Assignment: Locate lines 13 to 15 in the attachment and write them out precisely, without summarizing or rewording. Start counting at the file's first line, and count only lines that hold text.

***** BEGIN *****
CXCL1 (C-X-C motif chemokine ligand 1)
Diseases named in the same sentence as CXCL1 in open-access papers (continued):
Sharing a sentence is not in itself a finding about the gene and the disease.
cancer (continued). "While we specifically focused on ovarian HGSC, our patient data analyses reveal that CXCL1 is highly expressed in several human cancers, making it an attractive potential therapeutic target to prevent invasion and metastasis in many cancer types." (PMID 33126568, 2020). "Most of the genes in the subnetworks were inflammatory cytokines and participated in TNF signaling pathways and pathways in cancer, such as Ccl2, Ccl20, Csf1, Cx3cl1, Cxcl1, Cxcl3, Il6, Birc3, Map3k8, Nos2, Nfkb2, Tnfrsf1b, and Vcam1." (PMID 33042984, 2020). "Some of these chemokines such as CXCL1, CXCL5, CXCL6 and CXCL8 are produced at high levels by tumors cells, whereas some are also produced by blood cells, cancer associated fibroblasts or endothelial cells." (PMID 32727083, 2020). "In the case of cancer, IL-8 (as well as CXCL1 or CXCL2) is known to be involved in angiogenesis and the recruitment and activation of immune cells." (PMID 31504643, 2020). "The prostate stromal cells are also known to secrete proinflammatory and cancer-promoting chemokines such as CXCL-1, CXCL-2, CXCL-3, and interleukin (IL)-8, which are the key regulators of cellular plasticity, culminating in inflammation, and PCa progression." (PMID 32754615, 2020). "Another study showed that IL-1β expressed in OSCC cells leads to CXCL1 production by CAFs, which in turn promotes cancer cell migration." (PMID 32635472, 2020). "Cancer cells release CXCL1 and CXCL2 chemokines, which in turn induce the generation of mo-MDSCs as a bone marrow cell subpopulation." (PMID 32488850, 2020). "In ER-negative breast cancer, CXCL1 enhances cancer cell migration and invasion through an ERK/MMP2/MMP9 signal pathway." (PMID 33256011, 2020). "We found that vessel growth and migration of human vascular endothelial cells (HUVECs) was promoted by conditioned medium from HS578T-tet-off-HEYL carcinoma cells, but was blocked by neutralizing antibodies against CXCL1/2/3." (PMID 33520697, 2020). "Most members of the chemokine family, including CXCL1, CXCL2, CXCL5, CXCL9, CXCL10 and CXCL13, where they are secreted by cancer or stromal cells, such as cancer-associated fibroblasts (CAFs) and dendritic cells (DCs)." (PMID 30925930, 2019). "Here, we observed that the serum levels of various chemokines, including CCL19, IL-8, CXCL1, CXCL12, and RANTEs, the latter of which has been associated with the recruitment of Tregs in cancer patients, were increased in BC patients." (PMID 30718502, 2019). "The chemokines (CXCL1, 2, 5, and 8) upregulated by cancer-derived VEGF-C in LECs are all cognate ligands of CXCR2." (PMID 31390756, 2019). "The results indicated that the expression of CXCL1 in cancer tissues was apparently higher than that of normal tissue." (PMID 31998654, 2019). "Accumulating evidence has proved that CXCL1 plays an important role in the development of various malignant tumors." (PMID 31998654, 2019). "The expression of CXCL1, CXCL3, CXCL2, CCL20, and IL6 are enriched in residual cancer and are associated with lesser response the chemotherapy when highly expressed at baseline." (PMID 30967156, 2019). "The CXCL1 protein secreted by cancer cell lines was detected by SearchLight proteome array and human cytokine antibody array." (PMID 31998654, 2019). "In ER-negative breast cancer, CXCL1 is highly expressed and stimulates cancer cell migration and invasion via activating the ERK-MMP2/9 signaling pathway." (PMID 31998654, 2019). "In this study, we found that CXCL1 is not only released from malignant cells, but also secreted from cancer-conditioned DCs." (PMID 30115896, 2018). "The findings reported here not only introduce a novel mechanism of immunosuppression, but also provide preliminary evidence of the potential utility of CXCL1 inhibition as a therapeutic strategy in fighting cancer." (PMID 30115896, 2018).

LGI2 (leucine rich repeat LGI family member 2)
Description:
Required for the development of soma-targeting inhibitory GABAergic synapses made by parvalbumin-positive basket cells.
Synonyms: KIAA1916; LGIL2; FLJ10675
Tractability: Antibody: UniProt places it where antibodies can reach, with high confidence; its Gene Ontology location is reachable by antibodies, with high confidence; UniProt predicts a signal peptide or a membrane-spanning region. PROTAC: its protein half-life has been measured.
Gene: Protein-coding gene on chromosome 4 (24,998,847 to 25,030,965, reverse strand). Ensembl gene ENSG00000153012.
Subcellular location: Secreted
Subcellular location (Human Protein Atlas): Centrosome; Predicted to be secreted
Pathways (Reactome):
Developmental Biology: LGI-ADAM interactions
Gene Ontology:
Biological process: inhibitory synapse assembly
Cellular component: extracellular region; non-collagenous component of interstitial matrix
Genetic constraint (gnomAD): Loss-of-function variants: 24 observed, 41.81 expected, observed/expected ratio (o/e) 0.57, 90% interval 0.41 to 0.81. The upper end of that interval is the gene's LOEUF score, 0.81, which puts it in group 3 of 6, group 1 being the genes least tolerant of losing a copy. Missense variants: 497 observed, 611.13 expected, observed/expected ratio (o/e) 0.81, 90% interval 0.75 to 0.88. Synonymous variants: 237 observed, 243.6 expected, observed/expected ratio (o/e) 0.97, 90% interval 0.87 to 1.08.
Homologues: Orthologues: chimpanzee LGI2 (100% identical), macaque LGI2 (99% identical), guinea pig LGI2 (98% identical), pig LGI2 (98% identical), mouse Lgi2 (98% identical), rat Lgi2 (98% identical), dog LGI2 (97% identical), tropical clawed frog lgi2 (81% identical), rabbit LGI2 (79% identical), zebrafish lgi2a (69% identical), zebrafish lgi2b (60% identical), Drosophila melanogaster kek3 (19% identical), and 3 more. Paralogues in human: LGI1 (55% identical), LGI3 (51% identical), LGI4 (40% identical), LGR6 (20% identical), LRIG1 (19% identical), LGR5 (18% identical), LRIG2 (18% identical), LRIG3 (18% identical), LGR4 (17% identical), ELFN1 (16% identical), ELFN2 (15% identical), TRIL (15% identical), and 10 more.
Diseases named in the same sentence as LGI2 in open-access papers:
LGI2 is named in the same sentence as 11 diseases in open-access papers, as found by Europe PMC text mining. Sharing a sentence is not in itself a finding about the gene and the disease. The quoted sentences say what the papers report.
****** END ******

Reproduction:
Pathways (Reactome):
Developmental Biology: LGI-ADAM interactions
Gene Ontology: